The Process: The Expanding Universe of Luna Li

A Q&A with Hannah Bussiere on existing in a world of her own creation.

Photographer: Halle Hirota @hallehirota

Styling: Cat Calica @yungguava

Assisted by: Olivia Mokrzycki @sink.bug & Antoni James @antonijames

Floral Arrangement by: Jaime McCuaig @j_aime



Whether she’s harmonizing centre stage or jamming live from her bedroom, Toronto-based musician Luna Li curates an immersive experience beyond our wildest dreams.


We sat down (virtually) with Hannah Bussiere, the fairy-like songstress behind Luna Li to learn more about the girl who could play melodies with mermaids and sing lullabies to the moon. We discuss experimenting with her identity and the many puzzle pieces that form her current project.


Moving through the industry as a woman is no easy feat, but Bussiere’s talent makes it appear almost effortless. It’s clear this is what she was meant to do.



What does your “workbench” typically look like? What is part of the “essential toolkit” of a Luna Li song?


My essential tool kit would be having logic open — I really like to be recording all of my ideas as I go. As a multi-instrumentalist, I obviously can’t play everything at the same time, so it’s nice to just be able to build things and record as I go.


A really essential tool for me is a full MIDI keyboard. With that there are so many sound packs that you can use to create so many different kinds of sounds with just the one keyboard, so that really allows for a lot of variety. Also, just having all my instruments around me is really helpful. But, I usually start off with the keyboard. It was my first instrument and it feels like the most versatile for me because I'm the most comfortable with it. One really necessary tool for being creative for me, is exploring new sounds and finding something new every time — otherwise it just doesn’t work if i’m doing the same thing over and over again. I need to push myself and go somewhere new every time.


And when did that start? You and music?


I grew up in a very musical household. As a kid my mom was always just singing with me around the house. I asked for piano lessons at age five. And then my mom joined her partner in running a music school when I was just a little bit older. So I was just really lucky to be able to grow up in a musical community with students and teachers and just be surrounded by all that all the time.


When did you start getting experimental with your sound?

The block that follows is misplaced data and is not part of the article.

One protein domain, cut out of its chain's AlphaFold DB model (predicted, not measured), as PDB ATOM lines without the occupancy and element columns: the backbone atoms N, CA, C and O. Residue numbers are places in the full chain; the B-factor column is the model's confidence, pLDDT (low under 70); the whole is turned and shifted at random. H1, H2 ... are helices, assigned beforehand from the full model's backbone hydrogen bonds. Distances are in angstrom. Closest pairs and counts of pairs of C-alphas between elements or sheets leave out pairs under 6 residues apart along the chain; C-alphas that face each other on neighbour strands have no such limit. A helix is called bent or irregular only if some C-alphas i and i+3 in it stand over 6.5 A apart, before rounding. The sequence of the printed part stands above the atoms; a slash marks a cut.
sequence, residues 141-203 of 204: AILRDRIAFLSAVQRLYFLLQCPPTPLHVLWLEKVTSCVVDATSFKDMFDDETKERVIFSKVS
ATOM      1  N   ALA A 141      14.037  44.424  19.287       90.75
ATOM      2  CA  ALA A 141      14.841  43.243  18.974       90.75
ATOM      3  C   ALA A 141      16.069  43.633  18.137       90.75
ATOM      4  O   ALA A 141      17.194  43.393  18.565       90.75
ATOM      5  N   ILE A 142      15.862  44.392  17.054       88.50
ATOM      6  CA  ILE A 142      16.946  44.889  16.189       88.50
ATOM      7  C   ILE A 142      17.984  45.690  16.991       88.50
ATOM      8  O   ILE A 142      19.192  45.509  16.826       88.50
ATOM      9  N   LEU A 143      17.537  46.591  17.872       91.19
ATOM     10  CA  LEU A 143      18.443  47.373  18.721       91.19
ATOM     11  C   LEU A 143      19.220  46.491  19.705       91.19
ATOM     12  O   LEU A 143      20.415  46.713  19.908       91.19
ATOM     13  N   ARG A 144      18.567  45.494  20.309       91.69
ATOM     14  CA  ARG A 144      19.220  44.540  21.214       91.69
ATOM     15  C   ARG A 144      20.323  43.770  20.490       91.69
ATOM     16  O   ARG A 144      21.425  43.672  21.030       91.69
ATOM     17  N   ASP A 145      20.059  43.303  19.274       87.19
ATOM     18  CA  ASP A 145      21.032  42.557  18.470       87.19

I think I would say that when I first started learning the guitar is really when I branched off. I was really focused on classical music before then. And then I turned twelve and thought “I’m going to rock out on the guitar.”


I don’t know if that was the time that I really started finding my sound yet, but it was a stepping stone to get there. That’s when I started learning covers and started writing my own songs for the first time — those will never see the light of day, thank God.


I think a really big turning point for me was after I left high school, I went to McGill to study violin. I ended dropping out after a year and moving back to Toronto to start my project. I realized what I really loved was being creative and so I knew I wanted to start building something from the ground on my own. I felt like I wasn't getting that in music school.


What is the magic touch that you feel a song is complete? Are songs ever complete? How do you know when to move forward? How do you know what to keep or to discard?


I think about building songs like a puzzle. Arrangement feels kind of like you're fitting all the little pieces together to create this one big picture. I would say that there's a moment where you just know that it's done, where it's like, I have used all the pieces here and I know sometimes I go overboard and then I have to take things out. Usually it's just a lot of experimenting until you feel like it's good.


A really key thing for me is to leave it and come back to it the next day. Have a break and come back and be like, “Okay, am I still liking this? Does it still feel like it's done?”


The [Instagram Live] jams were a really good exercise in songwriting and production because I had to create something with the intention that it was going to be heard [as it is]. I was going to post it on Instagram and people were going to listen to it.


Whereas usually when I'm making a song, I'll create a demo first. And then I'll be like, “I know I'm going to take this to the studio so I know it's going to change before the world hears it”. I build it as much as I can by myself, but I know that's not going to be the final form. I feel like I've also been able to learn a lot about production in the past year, just experimenting and being on my own and having to do everything myself.



Does that feel different to release music that is just you playing instrumentally, versus a complete lyrical song where you're using your voice as an instrument as well? How does that feel different, when you get that out into the world,


It definitely is different. I had never created something from start to finish completely on my own and released it into the world. So that was new for me and exciting. Um, I would say that instrumental music feels easier to create because I find lyrics tough sometimes and also, it can be really vulnerable and feels a lot more personal to me. So I would say that the instrumentals have this kind of easier and more chill feeling to them where it's maybe a little bit less scary.






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